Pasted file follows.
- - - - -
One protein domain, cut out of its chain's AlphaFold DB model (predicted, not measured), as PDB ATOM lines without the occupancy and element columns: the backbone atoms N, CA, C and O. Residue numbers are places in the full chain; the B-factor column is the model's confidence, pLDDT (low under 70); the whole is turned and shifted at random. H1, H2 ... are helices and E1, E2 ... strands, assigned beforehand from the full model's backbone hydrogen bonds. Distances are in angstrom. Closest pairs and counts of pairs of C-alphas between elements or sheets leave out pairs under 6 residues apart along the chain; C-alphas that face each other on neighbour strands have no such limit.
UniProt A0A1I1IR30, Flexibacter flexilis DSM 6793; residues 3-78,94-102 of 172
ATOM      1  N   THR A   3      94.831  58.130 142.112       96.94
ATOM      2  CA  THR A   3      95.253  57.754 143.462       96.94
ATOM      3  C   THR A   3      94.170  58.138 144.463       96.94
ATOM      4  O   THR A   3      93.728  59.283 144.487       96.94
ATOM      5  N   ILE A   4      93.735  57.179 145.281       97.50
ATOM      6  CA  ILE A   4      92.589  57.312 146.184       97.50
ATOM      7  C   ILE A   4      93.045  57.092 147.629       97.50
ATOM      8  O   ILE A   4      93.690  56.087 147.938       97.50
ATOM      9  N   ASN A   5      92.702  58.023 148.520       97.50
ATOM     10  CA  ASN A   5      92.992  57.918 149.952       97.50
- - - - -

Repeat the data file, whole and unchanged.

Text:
One protein domain, cut out of its chain's AlphaFold DB model (predicted, not measured), as PDB ATOM lines without the occupancy and element columns: the backbone atoms N, CA, C and O. Residue numbers are places in the full chain; the B-factor column is the model's confidence, pLDDT (low under 70); the whole is turned and shifted at random. H1, H2 ... are helices and E1, E2 ... strands, assigned beforehand from the full model's backbone hydrogen bonds. Distances are in angstrom. Closest pairs and counts of pairs of C-alphas between elements or sheets leave out pairs under 6 residues apart along the chain; C-alphas that face each other on neighbour strands have no such limit.
UniProt A0A1I1IR30, Flexibacter flexilis DSM 6793; residues 3-78,94-102 of 172
ATOM      1  N   THR A   3      94.831  58.130 142.112       96.94
ATOM      2  CA  THR A   3      95.253  57.754 143.462       96.94
ATOM      3  C   THR A   3      94.170  58.138 144.463       96.94
ATOM      4  O   THR A   3      93.728  59.283 144.487       96.94
ATOM      5  N   ILE A   4      93.735  57.179 145.281       97.50
ATOM      6  CA  ILE A   4      92.589  57.312 146.184       97.50
ATOM      7  C   ILE A   4      93.045  57.092 147.629       97.50
ATOM      8  O   ILE A   4      93.690  56.087 147.938       97.50
ATOM      9  N   ASN A   5      92.702  58.023 148.520       97.50
ATOM     10  CA  ASN A   5      92.992  57.918 149.952       97.50